Overall, girls reported higher rates of forced sexual intercourse (10.8%) than boys (7.1%).  However, among Latinos, this trend was reversed, with 12.6% of boys reporting they had experienced forced sexual intercourse, as compared to 10.2% of girls.

The prevalence of having been forced to have sexual intercourse ranged from 6.4% to 13.2% across state surveys (median: 8.8%), putting Illinois above the national average.

Female Male Total
White 10.9% 5.1% 7.9%
Black 11.1% 6.7% 9.1%
Hispanic 10.2% 12.6% 11.4%
Asian N/A N/A 6.4%
Multiple Race N/A N/A 17.7%
TOTAL 10.8 7.1 9.0


Forced Sexual Intercourse

In Chicago, 9.0% of students had ever been physically forced to have sexual intercourse when they did not want to.  This is down from 11.3% in 2007.

The prevalence of having been forced to have sexual intercourse was higher among male (9.1%) than female (8.7%) students.

In Chicago, the prevalence of forced sexual intercourse was higher among white (9.3%) and Hispanic (9.2%) students than Black (7.9%) high school students; higher among Hispanic female (8.6%) than Black female (8.4%) students; and higher among Hispanic male (9.7%) than Black male (7.5%) students.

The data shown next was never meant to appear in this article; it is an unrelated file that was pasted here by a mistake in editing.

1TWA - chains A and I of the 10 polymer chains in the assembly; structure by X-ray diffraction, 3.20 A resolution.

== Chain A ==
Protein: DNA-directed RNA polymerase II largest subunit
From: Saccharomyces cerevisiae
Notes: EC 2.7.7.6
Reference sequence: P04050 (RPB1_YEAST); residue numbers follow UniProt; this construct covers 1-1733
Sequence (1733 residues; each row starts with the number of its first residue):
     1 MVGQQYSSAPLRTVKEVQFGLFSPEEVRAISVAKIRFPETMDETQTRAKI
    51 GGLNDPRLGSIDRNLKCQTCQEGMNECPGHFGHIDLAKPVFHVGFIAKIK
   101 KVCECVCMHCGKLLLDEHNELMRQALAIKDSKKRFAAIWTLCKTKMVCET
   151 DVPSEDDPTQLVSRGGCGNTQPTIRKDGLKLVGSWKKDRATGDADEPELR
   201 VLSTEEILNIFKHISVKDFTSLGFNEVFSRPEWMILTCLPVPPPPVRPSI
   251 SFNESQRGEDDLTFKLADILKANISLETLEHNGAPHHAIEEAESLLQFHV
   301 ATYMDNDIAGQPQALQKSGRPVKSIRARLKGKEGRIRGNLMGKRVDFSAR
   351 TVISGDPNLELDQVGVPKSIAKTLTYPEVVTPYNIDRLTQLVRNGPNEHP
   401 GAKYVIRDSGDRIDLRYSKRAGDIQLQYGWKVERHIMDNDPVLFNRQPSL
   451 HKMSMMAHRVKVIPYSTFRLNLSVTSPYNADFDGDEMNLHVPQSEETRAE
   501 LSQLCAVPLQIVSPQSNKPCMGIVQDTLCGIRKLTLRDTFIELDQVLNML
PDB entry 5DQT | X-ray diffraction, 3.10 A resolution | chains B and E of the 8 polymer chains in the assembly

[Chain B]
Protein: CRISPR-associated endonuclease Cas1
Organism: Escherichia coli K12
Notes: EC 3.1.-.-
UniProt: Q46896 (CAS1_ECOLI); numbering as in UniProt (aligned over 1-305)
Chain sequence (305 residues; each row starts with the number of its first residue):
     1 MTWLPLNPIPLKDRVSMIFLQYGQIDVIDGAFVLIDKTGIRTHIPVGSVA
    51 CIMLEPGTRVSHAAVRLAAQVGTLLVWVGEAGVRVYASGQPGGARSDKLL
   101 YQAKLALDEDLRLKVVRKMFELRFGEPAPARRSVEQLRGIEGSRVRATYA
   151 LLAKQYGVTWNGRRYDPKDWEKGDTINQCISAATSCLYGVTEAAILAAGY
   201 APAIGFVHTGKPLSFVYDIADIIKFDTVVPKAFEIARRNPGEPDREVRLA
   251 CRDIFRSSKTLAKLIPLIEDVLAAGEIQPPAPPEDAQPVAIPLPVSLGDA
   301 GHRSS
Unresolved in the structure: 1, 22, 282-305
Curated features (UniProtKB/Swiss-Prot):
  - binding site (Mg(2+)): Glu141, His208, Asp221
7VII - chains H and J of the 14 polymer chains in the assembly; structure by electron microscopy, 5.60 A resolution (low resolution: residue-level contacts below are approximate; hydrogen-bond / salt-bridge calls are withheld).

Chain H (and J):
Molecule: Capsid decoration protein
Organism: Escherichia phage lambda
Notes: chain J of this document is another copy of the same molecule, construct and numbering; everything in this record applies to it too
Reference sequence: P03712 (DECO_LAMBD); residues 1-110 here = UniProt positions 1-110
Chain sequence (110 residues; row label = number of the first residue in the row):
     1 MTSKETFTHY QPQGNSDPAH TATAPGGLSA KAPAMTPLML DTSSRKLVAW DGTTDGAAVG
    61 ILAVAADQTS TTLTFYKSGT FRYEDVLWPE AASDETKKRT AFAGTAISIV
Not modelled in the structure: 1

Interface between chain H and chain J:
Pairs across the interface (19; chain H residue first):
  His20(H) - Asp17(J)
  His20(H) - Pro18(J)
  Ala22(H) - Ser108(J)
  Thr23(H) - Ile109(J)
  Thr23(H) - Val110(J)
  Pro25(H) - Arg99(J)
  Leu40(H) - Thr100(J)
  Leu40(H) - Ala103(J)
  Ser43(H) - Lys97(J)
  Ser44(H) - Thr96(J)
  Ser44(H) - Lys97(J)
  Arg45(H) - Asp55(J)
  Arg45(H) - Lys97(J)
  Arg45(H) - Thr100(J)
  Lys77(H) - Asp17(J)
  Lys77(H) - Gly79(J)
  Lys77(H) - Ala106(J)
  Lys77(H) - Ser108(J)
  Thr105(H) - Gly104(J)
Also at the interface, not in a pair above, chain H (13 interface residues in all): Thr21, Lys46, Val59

Prevalence of having been forced to have sexual intercourse ranged from 6.0% to 12.0% across local surveys (median: 7.9%). Chicago youth were above the median though not at the highest reported rate of forced sexual intercourse.

Female Male Total
White N/A N/A 9.3%
Black 8.4% 7.5% 7.9%
Hispanic 8.6% 9.7% 9.2%
TOTAL 8.7 9.1 9.0

Source: Centers for Disease Control and Prevention. Surveillance Summaries, June 4, 2010.  MMWR 2010:59 (No.SS-5).

VIOLENCE BY PIMPS – from the Status of Girls in Illinois report

Girls also face violence when recruited into the sex trade, and further violence once they became involved.  For example, 24% of Chicago young women (16 – 25 years old) who had been recruited into the sex trade reported being slapped during the process of recruitment; 71% had been slapped by pimps by the time they were interviewed for the research study.  Twenty percent stated that they were sexually assaulted during recruitment; 47% reported sexual assault by the time of their interview.  10% said they were kicked during recruitment; 43% stated they had been kicked by the time of the interview. The more customers they had, the more violence they faced over time.  The average age at which girls were recruited to work in the sex trade was 16 years old; about a third of the girls responding had been recruited between the ages of 12 and 15.